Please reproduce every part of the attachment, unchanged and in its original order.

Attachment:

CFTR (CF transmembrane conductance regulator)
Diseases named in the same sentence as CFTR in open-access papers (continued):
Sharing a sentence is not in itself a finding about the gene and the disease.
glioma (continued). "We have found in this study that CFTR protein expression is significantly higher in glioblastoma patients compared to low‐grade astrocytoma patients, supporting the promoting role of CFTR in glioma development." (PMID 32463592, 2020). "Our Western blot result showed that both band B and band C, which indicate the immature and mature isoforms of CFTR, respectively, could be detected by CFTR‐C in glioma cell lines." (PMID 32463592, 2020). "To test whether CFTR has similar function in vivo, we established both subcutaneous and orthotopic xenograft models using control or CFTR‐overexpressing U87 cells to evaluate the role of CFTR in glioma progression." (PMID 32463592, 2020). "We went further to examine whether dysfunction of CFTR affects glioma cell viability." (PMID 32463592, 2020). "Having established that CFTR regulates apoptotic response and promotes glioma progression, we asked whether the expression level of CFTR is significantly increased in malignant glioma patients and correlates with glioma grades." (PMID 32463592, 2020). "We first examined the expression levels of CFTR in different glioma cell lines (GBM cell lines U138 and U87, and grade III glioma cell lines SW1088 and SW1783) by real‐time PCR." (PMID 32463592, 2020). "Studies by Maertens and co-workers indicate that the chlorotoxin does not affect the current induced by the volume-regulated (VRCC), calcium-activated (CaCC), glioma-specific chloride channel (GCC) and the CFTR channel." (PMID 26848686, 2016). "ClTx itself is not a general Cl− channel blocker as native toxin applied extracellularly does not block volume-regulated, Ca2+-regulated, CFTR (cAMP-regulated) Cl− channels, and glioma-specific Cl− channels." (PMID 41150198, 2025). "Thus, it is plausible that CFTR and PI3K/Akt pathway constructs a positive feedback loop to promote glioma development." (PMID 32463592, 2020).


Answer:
CFTR (CF transmembrane conductance regulator)
Diseases named in the same sentence as CFTR in open-access papers (continued):
Sharing a sentence is not in itself a finding about the gene and the disease.
glioma (continued). "We have found in this study that CFTR protein expression is significantly higher in glioblastoma patients compared to low‐grade astrocytoma patients, supporting the promoting role of CFTR in glioma development." (PMID 32463592, 2020). "Our Western blot result showed that both band B and band C, which indicate the immature and mature isoforms of CFTR, respectively, could be detected by CFTR‐C in glioma cell lines." (PMID 32463592, 2020). "To test whether CFTR has similar function in vivo, we established both subcutaneous and orthotopic xenograft models using control or CFTR‐overexpressing U87 cells to evaluate the role of CFTR in glioma progression." (PMID 32463592, 2020). "We went further to examine whether dysfunction of CFTR affects glioma cell viability." (PMID 32463592, 2020). "Having established that CFTR regulates apoptotic response and promotes glioma progression, we asked whether the expression level of CFTR is significantly increased in malignant glioma patients and correlates with glioma grades." (PMID 32463592, 2020). "We first examined the expression levels of CFTR in different glioma cell lines (GBM cell lines U138 and U87, and grade III glioma cell lines SW1088 and SW1783) by real‐time PCR." (PMID 32463592, 2020). "Studies by Maertens and co-workers indicate that the chlorotoxin does not affect the current induced by the volume-regulated (VRCC), calcium-activated (CaCC), glioma-specific chloride channel (GCC) and the CFTR channel." (PMID 26848686, 2016). "ClTx itself is not a general Cl− channel blocker as native toxin applied extracellularly does not block volume-regulated, Ca2+-regulated, CFTR (cAMP-regulated) Cl− channels, and glioma-specific Cl− channels." (PMID 41150198, 2025). "Thus, it is plausible that CFTR and PI3K/Akt pathway constructs a positive feedback loop to promote glioma development." (PMID 32463592, 2020).